Originally Posted by blazar
Certainly great points and based on the pace of channel counts at Marantz, et al, it appears that a truly low price point atmos box (24-64 channel) is not on the horizon yet.
I'm the first person to want 24 channels as a starting point for 3D audio and having both multi-sub and speaker array flexibility, leaving out an active crossover setup, but if that definition of "low" is less than the Storm Audio ISP, it doesn't exist at this point beyond 16 channels.
And even in that case (Storm), the rollout is still TBD
for a 20 or 24 channel expansion card, and the limitation is still native Atmos in 9.1.6 (which is still embryonic in their brand), with a product that's still in the early rollout stage. There's Datasat but their 11 channel Atmos/DTS:X technology is frozen in 2015 as far as immersive audio goes on the RS20i.
Add in the fact that all those DSP based units do not have cross-compatible speaker layouts. I believe that consumer confusion and setup confusion is more the "fault" of Dolby/Auro/DTS at this point.
Far less so DTS:X than Auro, but if you want to stick with one format as your baseline, there's plenty of documentation on Atmos and to a lesser extent Auro. But on the Altitude, we have the Help menu on the Speaker Configuration tool that can tell us prerequisite speaker, as well as pre-defined layouts (user beware IMO), and especially visual aids for ideal vs. physical placement of speakers on the Optimizer. Then there's the subscription-based software in The Cinema Designer, which will predict the number of speakers associated with high channel count given your room's number of rows and seats, as well as other variables it takes into account.
Heck, even the limits of the Altitude's cross compatibility with layouts have not been made very clear on their website and literature. I made a lot of "mistakes" in speaker placement since I had my room built before the Altitude was on the market.
Remapping can help you there if you can't get perfect placement, but the Help menu on Speaker Configuration can be of assistance at times.
At this point the 'rational' choice for consumers is to skip the entire rat race, which is what most of the streaming generation is already doing.
And miss out on 200+ Atmos and slightly less than 100 DTS:X releases? For most humans 7.1.4 is still good enough as a starting point IMO. If you don't have the room or the budget for an Altitude, there's still plenty of relatively cheap options. Onkyo has a nine channel pre/pro for $799 that has both Atmos and DTS:X) that can meet the entry level of 5.1.4. Obviously Trinnov is in a class by itself, but going big or going home isn't a binary choice here.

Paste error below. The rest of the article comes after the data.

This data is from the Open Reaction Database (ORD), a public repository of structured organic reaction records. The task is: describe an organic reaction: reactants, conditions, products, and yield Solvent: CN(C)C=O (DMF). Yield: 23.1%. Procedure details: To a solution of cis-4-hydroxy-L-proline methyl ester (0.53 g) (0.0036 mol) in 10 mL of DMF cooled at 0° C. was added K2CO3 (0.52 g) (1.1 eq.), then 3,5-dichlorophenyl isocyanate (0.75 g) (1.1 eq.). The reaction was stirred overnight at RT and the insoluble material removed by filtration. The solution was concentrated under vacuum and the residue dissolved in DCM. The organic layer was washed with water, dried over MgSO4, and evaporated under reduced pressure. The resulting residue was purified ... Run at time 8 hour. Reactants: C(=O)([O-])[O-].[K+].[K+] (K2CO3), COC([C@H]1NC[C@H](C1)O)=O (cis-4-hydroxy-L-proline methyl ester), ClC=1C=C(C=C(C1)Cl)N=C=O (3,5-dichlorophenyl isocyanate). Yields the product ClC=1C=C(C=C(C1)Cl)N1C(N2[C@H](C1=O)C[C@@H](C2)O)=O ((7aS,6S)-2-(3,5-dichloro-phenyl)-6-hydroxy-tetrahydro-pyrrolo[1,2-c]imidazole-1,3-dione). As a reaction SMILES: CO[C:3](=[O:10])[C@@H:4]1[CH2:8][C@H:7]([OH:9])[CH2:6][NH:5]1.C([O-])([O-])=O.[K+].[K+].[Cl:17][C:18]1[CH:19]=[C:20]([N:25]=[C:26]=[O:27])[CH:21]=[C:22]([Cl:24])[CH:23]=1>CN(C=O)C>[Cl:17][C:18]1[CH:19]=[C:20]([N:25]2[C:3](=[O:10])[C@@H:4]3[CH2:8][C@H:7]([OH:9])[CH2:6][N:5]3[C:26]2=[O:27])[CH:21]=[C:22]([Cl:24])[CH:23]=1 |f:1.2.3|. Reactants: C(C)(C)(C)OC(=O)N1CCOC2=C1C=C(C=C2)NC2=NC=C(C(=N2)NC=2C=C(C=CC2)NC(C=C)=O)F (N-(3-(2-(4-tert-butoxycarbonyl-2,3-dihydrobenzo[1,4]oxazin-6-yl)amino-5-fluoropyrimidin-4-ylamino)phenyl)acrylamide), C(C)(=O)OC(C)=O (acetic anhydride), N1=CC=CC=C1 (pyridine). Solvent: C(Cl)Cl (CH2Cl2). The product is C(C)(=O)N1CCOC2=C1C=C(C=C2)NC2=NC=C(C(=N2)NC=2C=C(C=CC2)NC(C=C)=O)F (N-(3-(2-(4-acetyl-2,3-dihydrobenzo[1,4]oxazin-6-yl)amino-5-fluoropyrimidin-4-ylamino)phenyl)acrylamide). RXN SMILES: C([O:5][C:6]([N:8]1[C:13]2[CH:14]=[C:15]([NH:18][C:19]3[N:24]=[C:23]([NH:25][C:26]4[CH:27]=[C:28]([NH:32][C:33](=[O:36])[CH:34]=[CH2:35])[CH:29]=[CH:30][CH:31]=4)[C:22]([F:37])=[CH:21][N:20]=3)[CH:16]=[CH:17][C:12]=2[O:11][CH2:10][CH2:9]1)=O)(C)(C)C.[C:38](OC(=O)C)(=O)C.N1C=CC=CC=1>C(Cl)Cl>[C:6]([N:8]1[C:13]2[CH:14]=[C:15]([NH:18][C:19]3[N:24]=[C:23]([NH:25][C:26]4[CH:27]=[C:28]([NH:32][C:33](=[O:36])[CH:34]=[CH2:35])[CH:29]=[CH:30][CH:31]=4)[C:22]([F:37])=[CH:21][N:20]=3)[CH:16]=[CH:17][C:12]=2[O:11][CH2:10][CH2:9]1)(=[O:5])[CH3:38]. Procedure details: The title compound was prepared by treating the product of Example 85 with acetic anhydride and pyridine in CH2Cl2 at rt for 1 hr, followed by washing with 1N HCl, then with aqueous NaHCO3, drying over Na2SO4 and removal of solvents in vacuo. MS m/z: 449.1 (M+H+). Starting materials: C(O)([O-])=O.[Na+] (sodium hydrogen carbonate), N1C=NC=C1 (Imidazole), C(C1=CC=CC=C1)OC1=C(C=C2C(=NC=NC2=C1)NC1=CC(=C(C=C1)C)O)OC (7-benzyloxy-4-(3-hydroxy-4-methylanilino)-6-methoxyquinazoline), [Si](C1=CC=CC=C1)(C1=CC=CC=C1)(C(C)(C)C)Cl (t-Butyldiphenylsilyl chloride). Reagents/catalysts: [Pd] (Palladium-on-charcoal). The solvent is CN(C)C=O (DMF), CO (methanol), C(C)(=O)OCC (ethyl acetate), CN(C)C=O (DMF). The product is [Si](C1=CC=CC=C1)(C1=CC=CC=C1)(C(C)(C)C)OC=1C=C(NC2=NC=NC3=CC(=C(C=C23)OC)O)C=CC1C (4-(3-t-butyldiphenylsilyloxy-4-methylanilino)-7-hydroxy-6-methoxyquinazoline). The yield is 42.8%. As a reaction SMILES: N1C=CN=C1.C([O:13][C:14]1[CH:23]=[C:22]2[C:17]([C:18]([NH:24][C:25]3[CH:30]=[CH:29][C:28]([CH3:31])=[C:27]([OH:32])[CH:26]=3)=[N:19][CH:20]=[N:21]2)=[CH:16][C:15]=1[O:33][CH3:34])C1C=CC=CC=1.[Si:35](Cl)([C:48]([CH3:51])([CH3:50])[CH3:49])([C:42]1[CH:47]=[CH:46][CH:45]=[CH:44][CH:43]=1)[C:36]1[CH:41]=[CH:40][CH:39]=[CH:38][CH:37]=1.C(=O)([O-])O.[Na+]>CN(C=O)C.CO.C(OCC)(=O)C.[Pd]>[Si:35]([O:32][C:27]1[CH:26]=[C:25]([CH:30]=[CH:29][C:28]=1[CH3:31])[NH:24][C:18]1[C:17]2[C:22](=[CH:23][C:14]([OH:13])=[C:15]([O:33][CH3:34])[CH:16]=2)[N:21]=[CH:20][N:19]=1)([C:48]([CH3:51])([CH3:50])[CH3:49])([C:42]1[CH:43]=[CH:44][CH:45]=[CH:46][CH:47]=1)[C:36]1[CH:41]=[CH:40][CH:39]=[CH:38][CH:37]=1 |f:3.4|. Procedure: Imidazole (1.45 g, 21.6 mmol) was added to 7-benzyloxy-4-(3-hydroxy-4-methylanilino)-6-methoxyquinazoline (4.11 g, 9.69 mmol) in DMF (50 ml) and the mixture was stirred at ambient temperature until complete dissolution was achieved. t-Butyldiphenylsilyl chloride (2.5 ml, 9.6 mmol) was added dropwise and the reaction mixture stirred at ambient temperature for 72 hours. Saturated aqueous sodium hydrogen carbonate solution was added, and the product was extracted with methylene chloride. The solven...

If the studios keep on releasing titles that are not "full atmos" (limited) channel counts, that is going to lead to another stumbling block for high speaker count setups. I am still dumbfounded about Wonder Woman (given their budget) and the release of fixed channel count Atmos.
Right now, it's the studio (Disney), not the studios in the plural as the biggest offenders, and it's for two releases to be sure: The Last Jedi and Thor: Ragnarok that are apparently fixed to 7.1.4 on our Input meters. Other Disney movies listed as "7.1.4 Dolby Atmos" are suspect until proven otherwise. And even there, Guardians of the Galaxy Part 2 was listed as 7.1.4 Dolby Atmos, but the top middles are used semi-occasionally, so 7.1.6 is a better description.
We need to be aware of this, obviously, as an issue in our world, and monitor movies as much as we can with our toolkit, but it's not quite at the "Sky is Falling" level.
Wonder Woman is effectively 7.1.4 but there's a few instances where the wides light up, from a few seconds to maybe 10 to 15 seconds max. It's more of a poor use of Atmos objects for speaker locations beyond the obvious than a printed to 7.1.4 mix.
Saving Private Ryan, OTOH is 7.1.6, no wides or anything else, and the .6 is about 80% the top middles at that, with the top front and rears used for ambient effects. And other movies like Source Code are only using the 9.1.6 palette, rather than liberal use of objects that can be take fuller advantage of the higher channel count of native Atmos scaled to what we have in the 24.1.10 layout.
See Oblivion, Star Trek: Into Darkness, War for the Planet of the Apes, Hacksaw Ridge etc. for examples of "full Atmos". Or if you really want crazy busy object use for anything you're likely to have (as least in my own case of 13.4.6), check out REM's Automatic for the People or Luca Terilli’s Rhapsody’s Prometheus.
There are a lot of mixed signals from the various levels of the industry at this point. Streaming with crap audio on the one side and uhd discs with mediocre atmos utilization on the other side. These are not good signs for the next 10 years but I could be wrong...
Not according to FilmMixer on the Dolby Atmos thread. He cited the Netflix Atmos series that are streamed-only to be 9.1.6, NOT 7.1.4 as such.
What's a more likely sign - one that's only been discussed on the DTS:X thread - is that we're settling on Dolby winning a decisive victory in the 3D audio codec wars and becoming a de facto monopoly in 3D audio, unless you're in Europe and absolutely have to have an Auro layout for some movies that were mixed to Auro for that market. As I write this (May 23) there are literally no planned releases in the next two months of UHD DTS:X movies, and the vast majority of films in UHD and DTS:X lately have come from Universal at that.